It was no fluke that in 2011the country hired former international star and Germany’s Jürgen Klinsmann to coach its team. We all saw how the team proved its mettle at the last world cup in Brazil. When the U.S. beat its World Cup nemesis, Ghana, by a 2-1 goal margin in Brazil in 2014, you should have seen how the victory was celebrated in the country. Some of my rather uninformed friends here thought the U.S. had won the tournament, just because of how the media hyped the match.

Cast your mind back to the 1970s, for those who are old enough to do so, when soccer was literally not on the sports map in the U.S. I watched a documentary in which the producers showed that organizers of Baseball, the icon of the American sporting activities, were up in arms about bringing soccer to the U.S.

That was when the New York Cosmos were negotiating to bring in the legendary Edson Arantes do Nascimento, the man who we all know as Pelé, to play for them and help popularize the game in the U.S. Even then, the Brazilian government did not want to export its soccer demi-god to America, and it took the diplomatic skills of then U.S. secretary of state, Henry Kissinger, to secure the deal.

Today, take a look at some of the players who are associated with the U.S. Major League Soccer: David Beckham, Thierry Henry, Frank Lampard, David Villa, Andrea Pirlo, Kaka, Didier Drogba, Steven Gerrard, Obafemi Martin etc. The list goes on.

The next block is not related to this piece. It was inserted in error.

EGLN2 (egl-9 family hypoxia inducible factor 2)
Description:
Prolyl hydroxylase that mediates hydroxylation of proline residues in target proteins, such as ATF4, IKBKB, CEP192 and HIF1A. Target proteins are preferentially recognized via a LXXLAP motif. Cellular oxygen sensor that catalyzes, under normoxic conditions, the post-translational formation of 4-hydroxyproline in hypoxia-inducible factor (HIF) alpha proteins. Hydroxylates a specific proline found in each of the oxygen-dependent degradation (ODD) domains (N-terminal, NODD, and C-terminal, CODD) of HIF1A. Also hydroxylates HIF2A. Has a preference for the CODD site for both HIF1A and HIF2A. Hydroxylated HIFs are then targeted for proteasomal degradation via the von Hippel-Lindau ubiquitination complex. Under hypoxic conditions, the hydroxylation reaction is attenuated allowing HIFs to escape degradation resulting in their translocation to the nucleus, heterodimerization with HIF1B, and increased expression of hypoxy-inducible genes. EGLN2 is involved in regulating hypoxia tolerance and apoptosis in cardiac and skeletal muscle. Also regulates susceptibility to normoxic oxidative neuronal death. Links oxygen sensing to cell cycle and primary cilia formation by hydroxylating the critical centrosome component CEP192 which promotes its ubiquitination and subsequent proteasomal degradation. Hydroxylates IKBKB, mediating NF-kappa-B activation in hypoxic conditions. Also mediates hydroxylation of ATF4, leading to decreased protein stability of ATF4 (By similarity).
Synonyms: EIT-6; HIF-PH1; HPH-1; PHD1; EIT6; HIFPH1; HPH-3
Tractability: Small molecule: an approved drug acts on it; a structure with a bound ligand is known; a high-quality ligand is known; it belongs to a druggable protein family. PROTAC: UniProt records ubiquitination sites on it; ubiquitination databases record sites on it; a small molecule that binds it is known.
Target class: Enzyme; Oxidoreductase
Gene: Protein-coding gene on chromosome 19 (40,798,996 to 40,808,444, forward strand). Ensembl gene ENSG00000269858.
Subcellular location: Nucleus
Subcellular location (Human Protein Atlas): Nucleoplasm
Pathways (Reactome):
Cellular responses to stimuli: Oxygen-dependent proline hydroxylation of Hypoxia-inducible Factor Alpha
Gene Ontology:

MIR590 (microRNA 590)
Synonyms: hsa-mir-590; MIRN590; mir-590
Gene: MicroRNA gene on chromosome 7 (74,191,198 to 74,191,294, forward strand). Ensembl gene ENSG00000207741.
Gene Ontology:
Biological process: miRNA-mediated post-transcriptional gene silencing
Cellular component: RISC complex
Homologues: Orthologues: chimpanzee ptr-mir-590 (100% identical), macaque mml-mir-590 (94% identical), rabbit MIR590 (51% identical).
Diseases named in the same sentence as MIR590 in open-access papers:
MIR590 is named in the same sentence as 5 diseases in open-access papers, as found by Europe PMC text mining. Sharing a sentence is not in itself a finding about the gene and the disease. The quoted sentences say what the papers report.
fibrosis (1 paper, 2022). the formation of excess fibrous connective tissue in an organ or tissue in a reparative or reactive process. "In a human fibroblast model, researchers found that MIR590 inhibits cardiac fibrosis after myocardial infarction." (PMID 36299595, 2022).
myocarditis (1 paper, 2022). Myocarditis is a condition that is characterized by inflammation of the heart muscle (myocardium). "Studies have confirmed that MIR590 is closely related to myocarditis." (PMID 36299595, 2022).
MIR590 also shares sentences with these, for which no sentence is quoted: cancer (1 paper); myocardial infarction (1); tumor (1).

Youthful magic

While it makes sense to argue that these soccer players are at the dusk of their soccer fame, they are not really imported because they can still perform their youthful magic on the pitch. The reason is more that they are being paid to help promote the game. Sooner or later, even the likes of Ronaldo will not be very welcome to play soccer in the U.S. when their days of glory are manifestly over.

It is a fact of history that the Russians were the first to touch base in space when Russian cosmonaut Yuri Gagarin accomplished the feat in 1961, to the chagrin of the American scientific community.

But, just one month after that historic event, Alan Shepard, did the same to restore the U.S. integrity in space exploration. But, they did not stop there. Stunned by the Soviet feat, President J.F. Kennedy challenged his compatriots to excel in probing outside our universe. In July 1969, an American, Neil Armstrong, with his Apollo 11 crew, became the first human being to set foot on the moon.